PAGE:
News Release Archive

The design of the Highway 104 Western Alignment, and its
construction, meet the highest safety standards demanded by the
government of Nova Scotia for all its 100-series highways, the
independent engineer for the project said today.

"We are completely satisfied that the safety requirements in the
specifications for this highway meet or exceed those the
government has in place for all its 100-series highways," said
Ian Williams, Vice President, McCormick Rankin, the independent
engineering firm hired by the Highway 104 Western Alignment
Corporation to oversee the quality of construction.

"We have an engineer working on site every day whose job is to
monitor compliance with the negotiated contract and construction
is proceeding according to plan," Mr. Williams said.

The independent engineer has the authority to recommend
withholding payment if work is not completed according to the

The province has adopted the highway standards recommended by the
Transportation Association of Canada, and applies them to all
100-series Nova Scotia highways, including the Highway 104
Western Alignment. The geometric design parameters are the
standards that pertain directly to the safety of the highway.
They cover such specifications as speed, gradient, minimum radius
for curves, stopping sight distance, median width, shoulder width
and the distance to obstructions from the roadway. These
parameters are outlined in the Highway 104 Western Alignment
Request for Proposals (RFP) appendices, which have been available
to the public since July, 1995.

"I'm on the site almost every day," says Bob Bieren, project
manager for the Highway 104 Western Alignment Corporation, "and I
can say with confidence that work is meeting the high level of
construction standards specified in the contract."

Freedom of information requests have been filed with the province
to release several of the 104 contracts to which the province is
a party. While the province has agreed to release the documents,
AHC has exercised its rights under the Freedom of Information Act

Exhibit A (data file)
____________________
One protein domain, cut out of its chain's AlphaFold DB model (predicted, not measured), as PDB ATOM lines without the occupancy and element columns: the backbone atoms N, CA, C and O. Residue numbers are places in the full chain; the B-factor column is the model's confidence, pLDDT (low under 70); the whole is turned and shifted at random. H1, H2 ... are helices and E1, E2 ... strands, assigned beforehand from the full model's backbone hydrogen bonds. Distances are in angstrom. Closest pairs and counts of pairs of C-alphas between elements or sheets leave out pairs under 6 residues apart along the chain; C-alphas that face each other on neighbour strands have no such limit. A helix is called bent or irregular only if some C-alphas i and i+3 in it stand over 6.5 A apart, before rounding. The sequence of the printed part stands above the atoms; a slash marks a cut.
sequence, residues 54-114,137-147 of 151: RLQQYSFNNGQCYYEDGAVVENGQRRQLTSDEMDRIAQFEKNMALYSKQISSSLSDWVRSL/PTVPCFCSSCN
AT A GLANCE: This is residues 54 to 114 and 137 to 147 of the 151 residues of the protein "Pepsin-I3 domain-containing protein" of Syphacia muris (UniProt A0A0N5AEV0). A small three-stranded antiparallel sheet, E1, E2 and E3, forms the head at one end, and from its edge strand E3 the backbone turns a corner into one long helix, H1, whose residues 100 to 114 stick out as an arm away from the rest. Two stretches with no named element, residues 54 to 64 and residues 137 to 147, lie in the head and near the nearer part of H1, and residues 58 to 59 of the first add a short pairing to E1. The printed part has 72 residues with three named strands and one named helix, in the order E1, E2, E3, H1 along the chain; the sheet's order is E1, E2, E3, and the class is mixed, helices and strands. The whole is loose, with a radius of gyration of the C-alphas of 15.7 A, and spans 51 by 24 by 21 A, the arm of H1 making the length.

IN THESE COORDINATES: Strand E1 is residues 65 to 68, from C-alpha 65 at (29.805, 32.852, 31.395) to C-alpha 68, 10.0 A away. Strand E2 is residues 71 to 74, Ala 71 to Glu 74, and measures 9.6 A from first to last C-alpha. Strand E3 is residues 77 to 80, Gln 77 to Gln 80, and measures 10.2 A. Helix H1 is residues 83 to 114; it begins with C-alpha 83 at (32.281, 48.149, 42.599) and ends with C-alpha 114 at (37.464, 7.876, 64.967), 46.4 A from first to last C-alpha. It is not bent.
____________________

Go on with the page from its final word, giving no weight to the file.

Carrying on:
and challenged that decision in order to protect its interests.
The matter will be heard by the Supreme Court of Nova Scotia Feb.

"The Freedom of Information application is proceeding according
to the requirements of the act," said Transportation and Public
Works Minister Don Downe. "We have no problem releasing
construction or design standards for this highway. They are
consistent with the high standards we demand for all of our
highways. However, we must await the decision of the court."

The Nova Scotia government contributed $55 million toward the
$113 million construction cost of the highway. Tolls collected
over the next 30 years will cover the cost of operating and
maintaining the highway. The private sector has assumed the risk
for any financial shortfalls due to low traffic volumes or high
maintenance costs.

Because of the public-private partnership the highway can be
constructed in 20 months. Under traditional funding arrangements,
the highway could have taken as long as 10 years to complete, Mr.
Downe said. The dangerous mix of high-speed through traffic,
including large trucks, and low-speed local traffic, all on two
lanes, will be significantly reduced on the existing 104 after
the twinned, four-lane Western Alignment is opened. Construction
is over half complete, and the highway is on schedule for opening
in December, 1997.


Contact: Susan MacLeod  902-424-2248

         Chris Welner   902-424-8978

NOTE TO EDITORS: Copies of the Highway 104 Western Alignment
"Express Update" are available by calling 1-800-670-4375 or

trp                      Jan. 16, 1997 - 8:45 a.m.